Water quality standards are about way more than the end of the pipe

There is a difference between pollution that comes from a factory or a wastewater treatment plant and pollution from streets or a farm:


Here is a good explanation between the two from the EPA.

This is an important distinction because most of our pollution problems today are from persistent non-point sources, like stormwater runoff from roads and parking lots.

But, in the framing of the debate on making our water quality standards better, the governor’s office is only talking about point sources. For example, in a recent story by Chris Dunagan the Kitsap Sun:

Inslee has tied the new water quality standards for point discharges at the end of pipes to his legislation for dealing with stormwater and nonpoint pollution. If the legislation does not pass, he said he would reconsider his overall proposal for combating pollution.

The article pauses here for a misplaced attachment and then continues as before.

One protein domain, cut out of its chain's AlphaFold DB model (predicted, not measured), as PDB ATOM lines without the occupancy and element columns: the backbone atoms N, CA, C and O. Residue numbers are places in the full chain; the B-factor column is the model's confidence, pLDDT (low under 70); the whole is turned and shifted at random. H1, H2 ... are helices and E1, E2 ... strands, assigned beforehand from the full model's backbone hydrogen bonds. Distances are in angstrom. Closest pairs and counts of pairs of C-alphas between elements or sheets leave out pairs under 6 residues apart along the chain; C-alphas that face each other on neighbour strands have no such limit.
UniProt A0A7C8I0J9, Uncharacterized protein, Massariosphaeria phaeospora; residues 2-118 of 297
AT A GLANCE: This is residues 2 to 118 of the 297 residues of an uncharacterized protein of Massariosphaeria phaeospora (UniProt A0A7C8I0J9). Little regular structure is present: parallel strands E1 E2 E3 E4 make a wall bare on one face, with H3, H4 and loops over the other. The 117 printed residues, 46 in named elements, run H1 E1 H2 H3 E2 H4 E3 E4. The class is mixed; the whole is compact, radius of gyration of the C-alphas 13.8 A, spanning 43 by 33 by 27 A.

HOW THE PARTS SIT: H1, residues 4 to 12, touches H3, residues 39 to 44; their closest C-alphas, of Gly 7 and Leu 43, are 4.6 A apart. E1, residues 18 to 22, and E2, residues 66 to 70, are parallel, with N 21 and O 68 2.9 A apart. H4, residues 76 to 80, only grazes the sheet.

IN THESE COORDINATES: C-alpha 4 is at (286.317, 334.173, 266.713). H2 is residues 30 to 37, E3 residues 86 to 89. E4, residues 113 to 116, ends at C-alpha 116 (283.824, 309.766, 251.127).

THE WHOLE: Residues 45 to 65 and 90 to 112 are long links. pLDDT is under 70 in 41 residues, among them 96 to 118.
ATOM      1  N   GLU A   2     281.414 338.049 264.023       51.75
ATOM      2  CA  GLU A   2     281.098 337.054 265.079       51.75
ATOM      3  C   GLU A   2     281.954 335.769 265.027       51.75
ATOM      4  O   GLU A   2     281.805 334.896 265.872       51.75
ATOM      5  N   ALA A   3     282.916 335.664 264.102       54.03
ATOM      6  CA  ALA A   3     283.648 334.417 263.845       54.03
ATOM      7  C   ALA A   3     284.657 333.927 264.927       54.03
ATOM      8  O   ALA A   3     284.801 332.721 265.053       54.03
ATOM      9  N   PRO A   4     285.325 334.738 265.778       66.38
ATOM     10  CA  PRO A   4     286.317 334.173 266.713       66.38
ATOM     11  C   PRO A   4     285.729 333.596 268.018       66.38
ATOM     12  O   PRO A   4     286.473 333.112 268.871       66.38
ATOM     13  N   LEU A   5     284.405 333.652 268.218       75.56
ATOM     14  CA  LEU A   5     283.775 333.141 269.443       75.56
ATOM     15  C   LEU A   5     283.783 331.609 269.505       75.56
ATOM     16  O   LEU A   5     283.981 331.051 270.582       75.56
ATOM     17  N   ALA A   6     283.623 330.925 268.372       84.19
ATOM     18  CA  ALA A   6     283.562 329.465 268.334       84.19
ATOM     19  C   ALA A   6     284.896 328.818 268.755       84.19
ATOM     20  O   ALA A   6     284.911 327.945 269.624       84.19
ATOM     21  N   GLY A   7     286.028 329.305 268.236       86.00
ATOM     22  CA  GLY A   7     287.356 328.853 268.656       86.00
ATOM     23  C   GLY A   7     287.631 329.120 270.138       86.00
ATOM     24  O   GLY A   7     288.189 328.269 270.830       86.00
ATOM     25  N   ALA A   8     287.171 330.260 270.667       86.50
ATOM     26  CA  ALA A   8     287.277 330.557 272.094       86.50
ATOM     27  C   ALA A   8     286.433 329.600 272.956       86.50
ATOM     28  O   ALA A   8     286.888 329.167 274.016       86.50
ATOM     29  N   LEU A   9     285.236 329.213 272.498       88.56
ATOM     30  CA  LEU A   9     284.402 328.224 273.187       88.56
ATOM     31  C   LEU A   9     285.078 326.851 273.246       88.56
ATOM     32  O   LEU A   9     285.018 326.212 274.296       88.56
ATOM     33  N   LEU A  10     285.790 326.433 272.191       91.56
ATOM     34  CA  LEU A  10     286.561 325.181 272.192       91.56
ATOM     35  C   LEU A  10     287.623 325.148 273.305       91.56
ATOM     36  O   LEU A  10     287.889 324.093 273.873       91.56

The problem is that the water quality standards the state is proposing under the Clean Water Act (which they say only cover point sources) actually apply to point and non-point sources.

This story is legally incorrect. Dunagan, playing into the governor’s messaging, talks about “water quality standards for point sources” for the purpose of messaging that water quality standards only regulate or apply point source end of pipe discharges. But the reality is that we use water quality standards for much more than just regulating point sources – like for monitoring and listing of waters to determine whether and how polluted they are. They are also used to develop TMDLs (watershed clean up plans) which set pollutant allocations for both point and non point sources. And they are used to develop 401 certifications for federal permit usually dredge and fill or FERC licenses.

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